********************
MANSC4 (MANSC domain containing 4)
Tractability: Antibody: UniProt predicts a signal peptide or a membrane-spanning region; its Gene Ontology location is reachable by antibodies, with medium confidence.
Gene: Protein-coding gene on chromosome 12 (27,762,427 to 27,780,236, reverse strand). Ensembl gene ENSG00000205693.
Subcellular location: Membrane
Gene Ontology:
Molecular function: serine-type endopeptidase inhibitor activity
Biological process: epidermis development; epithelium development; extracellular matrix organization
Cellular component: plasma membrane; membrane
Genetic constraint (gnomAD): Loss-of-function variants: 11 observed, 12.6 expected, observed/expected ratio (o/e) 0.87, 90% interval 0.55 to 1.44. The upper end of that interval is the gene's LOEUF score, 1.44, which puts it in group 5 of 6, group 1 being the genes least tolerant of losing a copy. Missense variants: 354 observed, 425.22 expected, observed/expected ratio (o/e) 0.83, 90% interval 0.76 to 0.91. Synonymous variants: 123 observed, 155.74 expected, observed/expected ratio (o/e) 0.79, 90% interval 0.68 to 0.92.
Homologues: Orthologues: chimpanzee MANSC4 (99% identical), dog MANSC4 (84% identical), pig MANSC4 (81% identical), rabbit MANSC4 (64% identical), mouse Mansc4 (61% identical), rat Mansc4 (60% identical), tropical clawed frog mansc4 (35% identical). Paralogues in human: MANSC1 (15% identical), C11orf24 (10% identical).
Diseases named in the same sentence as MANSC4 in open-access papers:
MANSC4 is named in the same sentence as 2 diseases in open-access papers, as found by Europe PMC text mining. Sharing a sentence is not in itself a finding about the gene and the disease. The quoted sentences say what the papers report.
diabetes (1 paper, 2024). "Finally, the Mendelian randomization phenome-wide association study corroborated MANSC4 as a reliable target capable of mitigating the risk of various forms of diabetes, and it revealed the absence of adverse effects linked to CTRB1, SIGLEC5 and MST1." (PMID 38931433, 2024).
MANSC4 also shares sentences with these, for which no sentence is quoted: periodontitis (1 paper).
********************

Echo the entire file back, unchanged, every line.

MANSC4 (MANSC domain containing 4)
Tractability: Antibody: UniProt predicts a signal peptide or a membrane-spanning region; its Gene Ontology location is reachable by antibodies, with medium confidence.
Gene: Protein-coding gene on chromosome 12 (27,762,427 to 27,780,236, reverse strand). Ensembl gene ENSG00000205693.
Subcellular location: Membrane
Gene Ontology:
Molecular function: serine-type endopeptidase inhibitor activity
Biological process: epidermis development; epithelium development; extracellular matrix organization
Cellular component: plasma membrane; membrane
Genetic constraint (gnomAD): Loss-of-function variants: 11 observed, 12.6 expected, observed/expected ratio (o/e) 0.87, 90% interval 0.55 to 1.44. The upper end of that interval is the gene's LOEUF score, 1.44, which puts it in group 5 of 6, group 1 being the genes least tolerant of losing a copy. Missense variants: 354 observed, 425.22 expected, observed/expected ratio (o/e) 0.83, 90% interval 0.76 to 0.91. Synonymous variants: 123 observed, 155.74 expected, observed/expected ratio (o/e) 0.79, 90% interval 0.68 to 0.92.
Homologues: Orthologues: chimpanzee MANSC4 (99% identical), dog MANSC4 (84% identical), pig MANSC4 (81% identical), rabbit MANSC4 (64% identical), mouse Mansc4 (61% identical), rat Mansc4 (60% identical), tropical clawed frog mansc4 (35% identical). Paralogues in human: MANSC1 (15% identical), C11orf24 (10% identical).
Diseases named in the same sentence as MANSC4 in open-access papers:
MANSC4 is named in the same sentence as 2 diseases in open-access papers, as found by Europe PMC text mining. Sharing a sentence is not in itself a finding about the gene and the disease. The quoted sentences say what the papers report.
diabetes (1 paper, 2024). "Finally, the Mendelian randomization phenome-wide association study corroborated MANSC4 as a reliable target capable of mitigating the risk of various forms of diabetes, and it revealed the absence of adverse effects linked to CTRB1, SIGLEC5 and MST1." (PMID 38931433, 2024).
MANSC4 also shares sentences with these, for which no sentence is quoted: periodontitis (1 paper).